The directors and CEO of Selby Gardens are doing their job: enacting a vision to turn the endangered asset into the jewel is deserves to be.
We can already hear the response to the headline.
“‘What’s not to like?’ Are you kidding? How about the traffic? How about the monstrosity of that garage ruining the residential neighborhood?”
For months now, we’ve been taking phone calls and receiving emails and text messages from residents expressing their emphatic opposition mainly to Selby Gardens’ proposed Sky Garden parking structure. The objections primarily are coming from those residents who live just south of the gardens.
We get it. Few people like change, especially when it affects — or might affect — where and how they live. The tendency is to leap to the worst possible outcomes and try to stop development altogether or scale it back.
We saw that just two weeks ago when Sarasota’s old guard, anti-growth forces tried to stop the Epoch condominium. Everywhere you look here, the “no” forces are plenty: Siesta Promenade, St. Regis Hotel on Longboat Key, the Lido Pavilion, the Ringling Bridge, etc. We could fill a page of projects Sarasotans have tried to stop.
It is so Sarasota, so Florida. “I’ve got mine. You can’t have yours.”
And it has irony. Often, those who oppose development are the successful businesspeople and capitalists who spent their professional lives building their wealth on growth — on growing businesses. They embraced the entrepreneurial ideas of creating a vision and striving to go higher and be better. And they embraced that oft-repeated business bromide: “If you’re not growing, you’re dying.”
Now put yourself in the shoes of the board of directors of the Marie Selby Botanical Gardens and its CEO, Jennifer Rominiecki.
Perhaps it’s presumptuous to assume, but surely the late Marie Selby would want the directors and CEO of her legacy to be visionaries. Sarasotans, too, would want them to be visionaries and stewards who take seriously their fiduciary responsibility to sustain and grow this important Sarasota institution.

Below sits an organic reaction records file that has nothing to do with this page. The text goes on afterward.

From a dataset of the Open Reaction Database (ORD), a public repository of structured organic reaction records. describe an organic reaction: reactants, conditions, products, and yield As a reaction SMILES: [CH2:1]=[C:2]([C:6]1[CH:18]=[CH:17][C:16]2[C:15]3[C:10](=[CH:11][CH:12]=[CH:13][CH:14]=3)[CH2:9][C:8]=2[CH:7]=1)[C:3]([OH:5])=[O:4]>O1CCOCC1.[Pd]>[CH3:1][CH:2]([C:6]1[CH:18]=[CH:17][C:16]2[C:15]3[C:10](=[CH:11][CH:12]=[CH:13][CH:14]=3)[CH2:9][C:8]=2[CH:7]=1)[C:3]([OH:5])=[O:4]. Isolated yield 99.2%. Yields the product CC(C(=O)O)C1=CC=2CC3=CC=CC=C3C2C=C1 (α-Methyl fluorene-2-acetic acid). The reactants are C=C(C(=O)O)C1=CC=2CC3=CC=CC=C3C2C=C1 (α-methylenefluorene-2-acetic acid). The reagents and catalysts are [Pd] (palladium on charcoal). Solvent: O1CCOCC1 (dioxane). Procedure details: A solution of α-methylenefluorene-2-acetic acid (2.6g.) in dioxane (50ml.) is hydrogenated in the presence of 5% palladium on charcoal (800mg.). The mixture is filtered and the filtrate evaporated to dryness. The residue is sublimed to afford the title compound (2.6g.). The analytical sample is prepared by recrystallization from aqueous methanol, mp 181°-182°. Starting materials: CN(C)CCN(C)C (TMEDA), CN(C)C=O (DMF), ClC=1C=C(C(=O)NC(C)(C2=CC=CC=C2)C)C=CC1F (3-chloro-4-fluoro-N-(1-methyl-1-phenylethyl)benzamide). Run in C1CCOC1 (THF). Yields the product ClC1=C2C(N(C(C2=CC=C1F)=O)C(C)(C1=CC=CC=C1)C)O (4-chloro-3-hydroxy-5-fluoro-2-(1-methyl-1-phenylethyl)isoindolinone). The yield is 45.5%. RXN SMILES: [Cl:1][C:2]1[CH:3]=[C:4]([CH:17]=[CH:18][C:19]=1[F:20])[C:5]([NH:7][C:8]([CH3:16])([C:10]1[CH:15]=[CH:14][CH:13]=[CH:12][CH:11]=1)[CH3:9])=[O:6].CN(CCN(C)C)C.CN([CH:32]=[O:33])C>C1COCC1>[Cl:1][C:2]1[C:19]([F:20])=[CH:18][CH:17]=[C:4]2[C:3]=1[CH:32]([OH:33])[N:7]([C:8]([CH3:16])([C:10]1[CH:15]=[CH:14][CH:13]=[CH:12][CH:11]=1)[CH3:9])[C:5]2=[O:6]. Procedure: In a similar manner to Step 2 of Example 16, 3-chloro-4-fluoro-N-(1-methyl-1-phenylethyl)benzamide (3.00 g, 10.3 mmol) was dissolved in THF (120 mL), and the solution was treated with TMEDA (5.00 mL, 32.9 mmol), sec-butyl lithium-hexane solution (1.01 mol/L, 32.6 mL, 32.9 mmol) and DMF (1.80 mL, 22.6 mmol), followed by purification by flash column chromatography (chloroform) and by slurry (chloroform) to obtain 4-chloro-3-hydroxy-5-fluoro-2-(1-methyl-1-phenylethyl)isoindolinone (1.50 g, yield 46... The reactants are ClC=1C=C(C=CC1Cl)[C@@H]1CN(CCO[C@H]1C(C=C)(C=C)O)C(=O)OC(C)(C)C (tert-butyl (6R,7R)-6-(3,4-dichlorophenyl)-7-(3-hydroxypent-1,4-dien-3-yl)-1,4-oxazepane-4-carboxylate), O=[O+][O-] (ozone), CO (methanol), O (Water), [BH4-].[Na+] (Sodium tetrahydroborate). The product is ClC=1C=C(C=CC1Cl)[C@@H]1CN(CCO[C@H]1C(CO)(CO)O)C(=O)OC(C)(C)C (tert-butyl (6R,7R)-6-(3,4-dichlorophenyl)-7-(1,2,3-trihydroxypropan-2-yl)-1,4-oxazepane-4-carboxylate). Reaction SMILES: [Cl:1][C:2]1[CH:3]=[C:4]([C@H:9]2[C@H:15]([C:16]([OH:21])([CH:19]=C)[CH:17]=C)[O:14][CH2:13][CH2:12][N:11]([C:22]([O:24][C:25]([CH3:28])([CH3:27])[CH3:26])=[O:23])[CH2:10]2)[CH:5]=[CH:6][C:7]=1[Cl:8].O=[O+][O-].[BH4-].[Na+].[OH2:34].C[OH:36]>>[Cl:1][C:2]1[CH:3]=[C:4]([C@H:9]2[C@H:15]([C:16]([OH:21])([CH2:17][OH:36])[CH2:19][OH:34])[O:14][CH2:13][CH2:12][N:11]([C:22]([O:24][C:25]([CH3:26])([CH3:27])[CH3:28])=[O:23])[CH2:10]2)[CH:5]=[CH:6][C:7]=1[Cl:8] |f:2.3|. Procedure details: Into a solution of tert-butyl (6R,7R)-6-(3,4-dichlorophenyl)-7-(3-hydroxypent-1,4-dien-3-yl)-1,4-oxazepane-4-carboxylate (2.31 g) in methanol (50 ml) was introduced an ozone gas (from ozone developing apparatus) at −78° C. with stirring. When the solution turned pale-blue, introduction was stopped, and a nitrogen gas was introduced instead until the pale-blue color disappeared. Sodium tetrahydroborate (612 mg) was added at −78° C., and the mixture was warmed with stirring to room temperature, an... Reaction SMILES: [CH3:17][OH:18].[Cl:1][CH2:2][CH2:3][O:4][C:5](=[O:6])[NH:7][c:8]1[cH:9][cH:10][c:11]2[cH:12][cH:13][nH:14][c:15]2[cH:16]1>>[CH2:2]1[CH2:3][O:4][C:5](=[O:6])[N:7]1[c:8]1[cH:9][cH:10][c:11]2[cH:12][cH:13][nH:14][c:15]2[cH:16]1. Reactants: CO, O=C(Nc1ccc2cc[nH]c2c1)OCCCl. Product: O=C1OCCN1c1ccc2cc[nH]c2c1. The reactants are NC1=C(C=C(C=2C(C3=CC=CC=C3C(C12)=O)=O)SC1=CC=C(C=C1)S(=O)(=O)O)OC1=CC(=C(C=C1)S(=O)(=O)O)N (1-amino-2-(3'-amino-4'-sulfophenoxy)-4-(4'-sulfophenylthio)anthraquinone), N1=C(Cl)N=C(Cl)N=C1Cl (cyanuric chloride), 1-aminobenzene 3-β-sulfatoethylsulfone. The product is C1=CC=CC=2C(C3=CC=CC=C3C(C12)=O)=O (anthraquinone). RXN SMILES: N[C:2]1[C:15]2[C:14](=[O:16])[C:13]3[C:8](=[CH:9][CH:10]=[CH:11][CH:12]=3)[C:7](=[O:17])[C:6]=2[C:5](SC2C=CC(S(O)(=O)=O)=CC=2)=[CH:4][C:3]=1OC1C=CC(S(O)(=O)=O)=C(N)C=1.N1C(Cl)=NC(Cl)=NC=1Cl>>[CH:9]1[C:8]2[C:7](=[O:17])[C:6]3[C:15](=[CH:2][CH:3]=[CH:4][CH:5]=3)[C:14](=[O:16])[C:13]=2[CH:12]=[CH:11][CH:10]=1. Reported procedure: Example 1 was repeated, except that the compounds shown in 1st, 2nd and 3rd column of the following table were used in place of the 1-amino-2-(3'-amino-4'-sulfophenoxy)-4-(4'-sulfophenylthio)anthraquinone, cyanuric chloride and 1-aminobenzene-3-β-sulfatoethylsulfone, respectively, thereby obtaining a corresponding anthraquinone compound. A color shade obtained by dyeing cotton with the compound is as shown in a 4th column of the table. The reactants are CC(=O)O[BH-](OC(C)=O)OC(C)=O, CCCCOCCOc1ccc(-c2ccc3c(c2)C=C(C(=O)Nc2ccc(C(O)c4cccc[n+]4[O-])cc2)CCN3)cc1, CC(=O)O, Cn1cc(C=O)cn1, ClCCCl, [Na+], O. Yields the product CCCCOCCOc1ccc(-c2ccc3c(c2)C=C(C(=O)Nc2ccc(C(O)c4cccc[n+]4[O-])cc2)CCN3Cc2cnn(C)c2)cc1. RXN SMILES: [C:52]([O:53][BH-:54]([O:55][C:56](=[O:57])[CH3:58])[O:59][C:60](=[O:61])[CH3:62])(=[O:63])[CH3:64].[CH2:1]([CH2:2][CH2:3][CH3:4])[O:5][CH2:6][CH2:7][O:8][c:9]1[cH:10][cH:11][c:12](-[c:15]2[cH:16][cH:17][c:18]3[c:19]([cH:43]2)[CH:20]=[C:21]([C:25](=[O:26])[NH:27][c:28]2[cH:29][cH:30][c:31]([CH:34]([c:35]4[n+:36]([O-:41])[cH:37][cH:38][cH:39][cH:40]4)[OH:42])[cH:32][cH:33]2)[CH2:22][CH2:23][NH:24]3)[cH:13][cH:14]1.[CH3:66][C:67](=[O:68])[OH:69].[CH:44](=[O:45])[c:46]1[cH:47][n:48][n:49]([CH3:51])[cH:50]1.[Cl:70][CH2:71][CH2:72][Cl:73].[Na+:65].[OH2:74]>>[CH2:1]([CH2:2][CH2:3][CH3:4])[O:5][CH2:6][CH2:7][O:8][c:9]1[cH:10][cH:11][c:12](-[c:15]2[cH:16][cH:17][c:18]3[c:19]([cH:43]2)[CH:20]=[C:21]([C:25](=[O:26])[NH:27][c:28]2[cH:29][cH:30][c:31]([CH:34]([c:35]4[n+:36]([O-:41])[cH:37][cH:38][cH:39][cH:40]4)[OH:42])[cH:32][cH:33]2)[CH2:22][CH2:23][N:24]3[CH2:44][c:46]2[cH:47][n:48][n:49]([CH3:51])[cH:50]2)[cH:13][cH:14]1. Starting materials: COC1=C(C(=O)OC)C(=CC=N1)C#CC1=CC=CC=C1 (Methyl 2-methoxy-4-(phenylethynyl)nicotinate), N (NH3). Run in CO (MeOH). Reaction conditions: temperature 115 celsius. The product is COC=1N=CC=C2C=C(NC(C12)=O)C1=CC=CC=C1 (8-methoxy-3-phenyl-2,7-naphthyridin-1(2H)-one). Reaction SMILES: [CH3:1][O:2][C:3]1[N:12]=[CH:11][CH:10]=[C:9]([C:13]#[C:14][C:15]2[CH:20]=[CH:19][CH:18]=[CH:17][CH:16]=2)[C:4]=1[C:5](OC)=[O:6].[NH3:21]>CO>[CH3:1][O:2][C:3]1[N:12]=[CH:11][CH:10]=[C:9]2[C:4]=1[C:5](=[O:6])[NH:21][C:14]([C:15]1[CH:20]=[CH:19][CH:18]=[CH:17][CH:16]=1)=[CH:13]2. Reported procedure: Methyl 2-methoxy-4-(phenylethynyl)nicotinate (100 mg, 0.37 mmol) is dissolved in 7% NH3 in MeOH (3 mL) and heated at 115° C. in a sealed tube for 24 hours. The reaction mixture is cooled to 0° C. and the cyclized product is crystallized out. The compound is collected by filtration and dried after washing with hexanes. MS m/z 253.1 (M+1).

To its credit, the Selby board, in the wake of the devastating recession, recognized the gardens would not survive were it to stay on its course. At the end of 2008, Selby had $197,728 in cash and long-term debt of $2 million.
Under the leadership of Sarasota entrepreneurs Michael Saunders and Cathy Layton, the Selby board embarked this decade on a mission to inject new energy into a botanical gem that, sadly, was browning, spotted and limp.
The board decided to think big and adopted a grand vision. Essential to that vision was the hiring of a CEO who was familiar with the field and who had the energy and smarts to fulfill the vision.
In 2015, the board hired Rominiecki. Her credentials: 15 years as an executive at the New York Botanical Gardens, including oversight of the gardens’ campaign to raise $480 million.
In short order, the board and Rominiecki began taking steps to enact the vision to make Selby what it should be — an international leader in its field. The biggest step was creating the master plan they are now trying to implement.
This is their job and responsibility: to make it great.